“I’ve been through the desert on a horse with no name. It felt good to be out of the rain. In the desert, you can remember your name ’cause there ain’t no one for to give you no pain…”
Historically, I hadn’t a clue what Dewey Bunnell and his mates were on about in their now classic tune written in 1972. However, after a 4-day stretch including 88 km on 90 Mile Beach, I certainly came up with a couple of my own theories as to what this tune is about!
It all started with a quite enjoyable jaunt from the Cape Reinga light house, over a pretty headland and along a pristine Beach to the quaint Twilight Beach camp site. Here we met some of the other hikers attempting the TA and it seems it’s popularity is growing as we had hikers from France, Scotland and Wisconsin not to mention our current home town of Nelson. After wrestling our tent into submission, we feasted on a freeze-dried meal of Coq au Vin which we awarded 4 out of 5 stars.
Things got very real the next day. After 5km over a headland we came upon the steep stairs leading down to 90 Mile Beach. Whilst it is a fantastic photo opportunity, it also gives one pause for thought when you realise you’ll be walking along that beach for the next three days. There 23km to walk to reach the sanctuary of Maunganui Bluff camp site. No amount of training could prepare me for the physical and mental effort required to hump my pack the equivalent of a half-marathon, but somehow we made it. The beach can only be described as impressive – massively wide at low tide with rolling breakers on one side and steep sand dunes on the other. It is an unrelenting landscape that has the ability to mess with your head and it’s up to you, not to let it.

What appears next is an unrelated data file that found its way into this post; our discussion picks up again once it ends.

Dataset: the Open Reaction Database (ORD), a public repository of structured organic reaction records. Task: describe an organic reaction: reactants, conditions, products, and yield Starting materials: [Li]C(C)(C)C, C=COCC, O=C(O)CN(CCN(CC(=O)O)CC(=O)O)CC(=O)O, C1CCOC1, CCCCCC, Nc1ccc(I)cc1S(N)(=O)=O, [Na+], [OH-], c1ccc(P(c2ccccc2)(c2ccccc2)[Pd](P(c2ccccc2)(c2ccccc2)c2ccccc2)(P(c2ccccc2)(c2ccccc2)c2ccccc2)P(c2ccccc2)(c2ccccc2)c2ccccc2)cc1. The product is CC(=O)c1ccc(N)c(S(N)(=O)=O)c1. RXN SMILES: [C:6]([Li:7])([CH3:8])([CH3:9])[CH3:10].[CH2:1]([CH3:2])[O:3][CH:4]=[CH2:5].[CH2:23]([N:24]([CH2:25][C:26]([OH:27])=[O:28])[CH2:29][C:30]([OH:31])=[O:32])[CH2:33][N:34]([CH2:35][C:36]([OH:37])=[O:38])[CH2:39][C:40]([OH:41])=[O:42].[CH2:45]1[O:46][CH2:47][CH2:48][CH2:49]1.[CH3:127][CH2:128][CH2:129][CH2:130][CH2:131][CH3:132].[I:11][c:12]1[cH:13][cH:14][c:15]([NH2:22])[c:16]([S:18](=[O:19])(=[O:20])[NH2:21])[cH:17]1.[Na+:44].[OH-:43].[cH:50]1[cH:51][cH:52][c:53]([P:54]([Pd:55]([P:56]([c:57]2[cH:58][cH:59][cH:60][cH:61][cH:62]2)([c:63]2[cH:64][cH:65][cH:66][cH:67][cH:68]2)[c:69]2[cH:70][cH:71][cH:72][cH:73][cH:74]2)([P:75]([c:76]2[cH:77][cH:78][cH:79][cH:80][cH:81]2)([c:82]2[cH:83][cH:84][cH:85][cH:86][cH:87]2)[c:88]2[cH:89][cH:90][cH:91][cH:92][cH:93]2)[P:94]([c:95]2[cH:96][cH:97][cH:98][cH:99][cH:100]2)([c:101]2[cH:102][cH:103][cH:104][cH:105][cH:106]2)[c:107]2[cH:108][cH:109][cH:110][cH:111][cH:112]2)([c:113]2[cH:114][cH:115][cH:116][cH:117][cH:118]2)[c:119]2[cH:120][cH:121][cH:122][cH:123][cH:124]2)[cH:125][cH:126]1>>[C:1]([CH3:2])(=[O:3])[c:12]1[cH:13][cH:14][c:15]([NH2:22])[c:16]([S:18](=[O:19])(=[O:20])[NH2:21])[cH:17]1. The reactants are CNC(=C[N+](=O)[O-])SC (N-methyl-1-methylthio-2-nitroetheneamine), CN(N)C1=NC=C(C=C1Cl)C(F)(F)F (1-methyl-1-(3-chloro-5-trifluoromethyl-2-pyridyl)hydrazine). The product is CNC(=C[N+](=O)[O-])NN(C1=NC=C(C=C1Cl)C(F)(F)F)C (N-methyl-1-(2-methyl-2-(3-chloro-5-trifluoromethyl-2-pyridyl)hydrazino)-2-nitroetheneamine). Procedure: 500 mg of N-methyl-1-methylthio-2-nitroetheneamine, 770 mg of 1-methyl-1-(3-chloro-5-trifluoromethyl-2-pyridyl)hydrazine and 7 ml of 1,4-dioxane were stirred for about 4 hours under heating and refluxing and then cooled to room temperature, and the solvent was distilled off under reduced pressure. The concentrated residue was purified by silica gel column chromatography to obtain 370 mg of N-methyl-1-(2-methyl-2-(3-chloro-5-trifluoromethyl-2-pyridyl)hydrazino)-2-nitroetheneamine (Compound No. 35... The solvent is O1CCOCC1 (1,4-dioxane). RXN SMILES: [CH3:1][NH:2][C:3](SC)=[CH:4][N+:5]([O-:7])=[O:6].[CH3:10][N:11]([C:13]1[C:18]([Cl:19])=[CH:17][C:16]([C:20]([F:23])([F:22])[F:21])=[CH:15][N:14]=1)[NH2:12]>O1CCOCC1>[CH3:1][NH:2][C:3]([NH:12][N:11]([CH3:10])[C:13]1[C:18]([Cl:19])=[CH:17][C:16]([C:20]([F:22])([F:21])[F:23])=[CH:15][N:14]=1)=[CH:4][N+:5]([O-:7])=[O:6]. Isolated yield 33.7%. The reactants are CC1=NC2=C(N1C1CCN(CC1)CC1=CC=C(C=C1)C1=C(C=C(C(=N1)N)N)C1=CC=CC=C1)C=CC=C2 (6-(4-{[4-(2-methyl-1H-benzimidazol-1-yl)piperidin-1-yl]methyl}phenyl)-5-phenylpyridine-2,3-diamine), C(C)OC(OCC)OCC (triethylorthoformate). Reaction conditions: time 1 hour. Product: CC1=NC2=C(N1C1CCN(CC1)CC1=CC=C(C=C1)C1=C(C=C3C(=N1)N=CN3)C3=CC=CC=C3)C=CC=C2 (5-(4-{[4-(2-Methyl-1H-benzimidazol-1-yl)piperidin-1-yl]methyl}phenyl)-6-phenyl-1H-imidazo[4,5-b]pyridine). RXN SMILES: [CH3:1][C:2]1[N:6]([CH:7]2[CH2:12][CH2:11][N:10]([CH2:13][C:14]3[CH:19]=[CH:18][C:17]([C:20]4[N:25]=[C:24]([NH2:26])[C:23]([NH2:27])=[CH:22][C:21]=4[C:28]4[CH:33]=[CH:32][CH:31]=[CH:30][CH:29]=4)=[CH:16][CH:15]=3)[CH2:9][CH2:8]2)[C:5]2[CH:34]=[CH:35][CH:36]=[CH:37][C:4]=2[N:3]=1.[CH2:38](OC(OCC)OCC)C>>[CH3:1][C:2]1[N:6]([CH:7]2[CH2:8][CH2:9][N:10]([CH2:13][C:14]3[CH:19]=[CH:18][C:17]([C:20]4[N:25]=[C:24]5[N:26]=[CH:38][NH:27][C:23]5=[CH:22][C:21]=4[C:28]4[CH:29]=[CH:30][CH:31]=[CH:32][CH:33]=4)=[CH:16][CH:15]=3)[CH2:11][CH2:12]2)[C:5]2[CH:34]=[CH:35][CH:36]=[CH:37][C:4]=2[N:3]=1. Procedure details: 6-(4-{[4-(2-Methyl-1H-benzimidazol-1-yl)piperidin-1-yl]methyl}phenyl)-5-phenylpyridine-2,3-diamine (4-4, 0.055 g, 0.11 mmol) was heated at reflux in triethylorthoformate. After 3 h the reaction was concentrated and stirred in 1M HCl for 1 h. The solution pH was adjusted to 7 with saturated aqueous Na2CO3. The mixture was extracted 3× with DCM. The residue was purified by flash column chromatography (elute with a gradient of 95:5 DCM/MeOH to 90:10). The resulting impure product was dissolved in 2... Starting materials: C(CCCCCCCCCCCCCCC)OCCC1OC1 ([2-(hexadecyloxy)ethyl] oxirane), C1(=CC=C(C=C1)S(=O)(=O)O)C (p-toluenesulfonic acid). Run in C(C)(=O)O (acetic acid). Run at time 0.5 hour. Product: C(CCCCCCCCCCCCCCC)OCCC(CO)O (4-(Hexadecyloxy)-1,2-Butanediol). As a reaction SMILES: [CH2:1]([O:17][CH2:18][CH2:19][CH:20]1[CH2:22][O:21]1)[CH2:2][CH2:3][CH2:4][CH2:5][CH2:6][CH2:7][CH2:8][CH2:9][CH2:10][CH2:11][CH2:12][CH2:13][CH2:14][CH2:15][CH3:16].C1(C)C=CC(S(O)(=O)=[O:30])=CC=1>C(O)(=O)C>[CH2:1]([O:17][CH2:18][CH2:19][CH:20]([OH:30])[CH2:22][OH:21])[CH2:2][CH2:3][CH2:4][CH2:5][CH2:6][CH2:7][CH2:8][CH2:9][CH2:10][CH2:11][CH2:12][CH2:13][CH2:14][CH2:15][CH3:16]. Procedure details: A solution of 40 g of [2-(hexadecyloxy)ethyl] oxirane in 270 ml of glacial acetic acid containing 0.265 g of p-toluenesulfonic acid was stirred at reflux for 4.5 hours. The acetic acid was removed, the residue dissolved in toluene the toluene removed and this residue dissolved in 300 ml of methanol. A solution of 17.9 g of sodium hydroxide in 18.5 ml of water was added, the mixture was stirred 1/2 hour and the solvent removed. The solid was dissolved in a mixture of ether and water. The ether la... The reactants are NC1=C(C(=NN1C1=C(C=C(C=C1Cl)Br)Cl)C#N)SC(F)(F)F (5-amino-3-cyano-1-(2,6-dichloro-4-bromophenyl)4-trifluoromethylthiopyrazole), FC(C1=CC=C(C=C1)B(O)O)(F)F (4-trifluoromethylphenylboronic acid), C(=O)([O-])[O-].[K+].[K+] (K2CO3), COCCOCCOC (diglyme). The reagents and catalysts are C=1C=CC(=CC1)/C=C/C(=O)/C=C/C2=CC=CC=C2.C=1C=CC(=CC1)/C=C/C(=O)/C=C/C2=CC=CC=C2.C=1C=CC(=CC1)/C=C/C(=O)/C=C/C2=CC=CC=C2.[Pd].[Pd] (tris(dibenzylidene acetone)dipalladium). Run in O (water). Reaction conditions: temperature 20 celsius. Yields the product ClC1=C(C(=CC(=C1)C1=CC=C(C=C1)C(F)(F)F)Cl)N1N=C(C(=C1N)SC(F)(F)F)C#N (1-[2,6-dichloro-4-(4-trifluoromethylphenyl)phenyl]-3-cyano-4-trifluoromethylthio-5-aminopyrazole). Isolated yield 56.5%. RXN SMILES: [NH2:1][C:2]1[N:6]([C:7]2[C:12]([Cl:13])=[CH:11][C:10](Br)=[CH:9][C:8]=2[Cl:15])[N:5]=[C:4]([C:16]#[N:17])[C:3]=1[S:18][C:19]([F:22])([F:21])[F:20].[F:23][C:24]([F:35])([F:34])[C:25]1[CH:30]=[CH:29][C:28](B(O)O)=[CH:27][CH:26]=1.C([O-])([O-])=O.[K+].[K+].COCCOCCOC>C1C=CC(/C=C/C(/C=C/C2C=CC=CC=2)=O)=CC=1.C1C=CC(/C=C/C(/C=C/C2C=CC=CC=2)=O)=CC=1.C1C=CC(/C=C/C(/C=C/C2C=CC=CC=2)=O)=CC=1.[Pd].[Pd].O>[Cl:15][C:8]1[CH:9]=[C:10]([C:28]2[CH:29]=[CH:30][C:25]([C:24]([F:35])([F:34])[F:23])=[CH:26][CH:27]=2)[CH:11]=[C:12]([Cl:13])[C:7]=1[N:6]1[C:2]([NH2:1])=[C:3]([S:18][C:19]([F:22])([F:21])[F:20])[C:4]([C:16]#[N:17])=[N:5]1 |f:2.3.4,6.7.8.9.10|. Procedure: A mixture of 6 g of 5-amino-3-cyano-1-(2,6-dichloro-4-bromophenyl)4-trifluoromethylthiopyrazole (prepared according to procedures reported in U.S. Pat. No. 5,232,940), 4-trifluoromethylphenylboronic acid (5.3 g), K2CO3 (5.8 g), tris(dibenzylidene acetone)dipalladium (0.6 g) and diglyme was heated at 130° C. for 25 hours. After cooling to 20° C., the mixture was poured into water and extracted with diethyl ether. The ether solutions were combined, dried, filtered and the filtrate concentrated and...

There were now 60km to go which, due to the lack of accommodation had to be walked in two days. The mind games became increasingly complex as blisters and the effect of carrying a 16 kilo pack across hard sand starts to present some serious discomfort. Strategies that we were employed ranged between biting off maneagable chunks of 5km at a time to singing Elton John’s “I’m still standing” so many times that I was sick of it. The strategy that worked the best was to empty ones mind and take inspiration from the powerful scenery that surrounds you.
After a day that began at 8.30, we finally stumbled into Ahipara at the end of 90 Mile Beach at 6pm. We were spent yet strangely happy. As Sir Edmund Hillary so pithily put it ” We knocked the bastard off..”
Given that America’s hit tune was written in Dorset it probably has less to do with deserts than some trippy dreams of it’s writer. In this writer’s experience there is plenty on 90 Mile Beach for to give you some pain.